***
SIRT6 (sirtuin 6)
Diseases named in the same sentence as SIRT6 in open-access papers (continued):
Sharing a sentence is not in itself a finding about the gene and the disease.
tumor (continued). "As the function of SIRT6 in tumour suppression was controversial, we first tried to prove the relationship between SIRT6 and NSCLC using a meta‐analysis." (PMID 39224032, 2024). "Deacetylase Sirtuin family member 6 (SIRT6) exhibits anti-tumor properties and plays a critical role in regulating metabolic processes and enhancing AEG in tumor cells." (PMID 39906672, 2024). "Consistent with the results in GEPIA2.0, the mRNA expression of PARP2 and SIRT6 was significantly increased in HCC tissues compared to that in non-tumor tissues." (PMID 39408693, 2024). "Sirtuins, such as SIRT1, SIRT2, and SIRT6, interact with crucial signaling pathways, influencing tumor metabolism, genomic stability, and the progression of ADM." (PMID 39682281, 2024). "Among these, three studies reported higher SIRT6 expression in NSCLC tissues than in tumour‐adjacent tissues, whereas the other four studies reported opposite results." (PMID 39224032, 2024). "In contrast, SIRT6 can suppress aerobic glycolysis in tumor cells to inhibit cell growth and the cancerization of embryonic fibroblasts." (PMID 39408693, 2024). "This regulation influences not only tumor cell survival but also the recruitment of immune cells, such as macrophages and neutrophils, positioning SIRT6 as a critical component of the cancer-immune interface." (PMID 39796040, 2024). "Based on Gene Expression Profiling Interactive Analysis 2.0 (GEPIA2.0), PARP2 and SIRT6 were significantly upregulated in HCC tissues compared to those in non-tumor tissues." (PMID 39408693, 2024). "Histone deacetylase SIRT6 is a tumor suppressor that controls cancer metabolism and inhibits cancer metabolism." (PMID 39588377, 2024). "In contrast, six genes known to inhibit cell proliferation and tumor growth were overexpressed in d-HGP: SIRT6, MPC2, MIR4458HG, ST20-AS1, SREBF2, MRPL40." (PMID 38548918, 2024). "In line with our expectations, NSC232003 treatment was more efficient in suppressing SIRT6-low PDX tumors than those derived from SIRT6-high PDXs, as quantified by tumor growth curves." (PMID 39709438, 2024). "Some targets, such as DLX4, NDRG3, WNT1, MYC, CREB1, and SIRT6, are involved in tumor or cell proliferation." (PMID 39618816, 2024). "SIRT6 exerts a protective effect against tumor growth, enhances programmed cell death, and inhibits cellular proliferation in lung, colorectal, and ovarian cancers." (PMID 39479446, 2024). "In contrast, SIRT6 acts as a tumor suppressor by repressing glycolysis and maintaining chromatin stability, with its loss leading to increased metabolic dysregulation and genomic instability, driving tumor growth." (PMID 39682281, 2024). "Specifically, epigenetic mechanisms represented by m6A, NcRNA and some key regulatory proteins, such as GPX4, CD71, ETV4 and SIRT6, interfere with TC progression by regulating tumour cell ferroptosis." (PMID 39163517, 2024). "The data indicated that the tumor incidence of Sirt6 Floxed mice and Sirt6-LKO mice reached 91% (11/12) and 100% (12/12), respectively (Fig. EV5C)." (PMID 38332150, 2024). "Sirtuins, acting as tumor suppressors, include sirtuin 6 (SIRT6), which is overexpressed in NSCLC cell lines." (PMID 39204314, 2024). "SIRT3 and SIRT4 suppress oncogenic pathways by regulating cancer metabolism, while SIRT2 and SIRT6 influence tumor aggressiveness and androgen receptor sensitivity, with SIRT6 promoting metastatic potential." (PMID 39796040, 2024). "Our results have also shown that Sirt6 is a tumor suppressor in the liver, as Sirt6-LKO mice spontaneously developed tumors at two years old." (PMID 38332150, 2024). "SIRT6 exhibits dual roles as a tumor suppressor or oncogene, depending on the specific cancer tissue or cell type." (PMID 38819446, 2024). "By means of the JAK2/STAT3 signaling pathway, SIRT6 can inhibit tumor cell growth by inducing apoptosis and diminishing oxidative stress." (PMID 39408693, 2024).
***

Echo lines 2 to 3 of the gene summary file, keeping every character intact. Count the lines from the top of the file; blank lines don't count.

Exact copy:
Diseases named in the same sentence as SIRT6 in open-access papers (continued):
Sharing a sentence is not in itself a finding about the gene and the disease.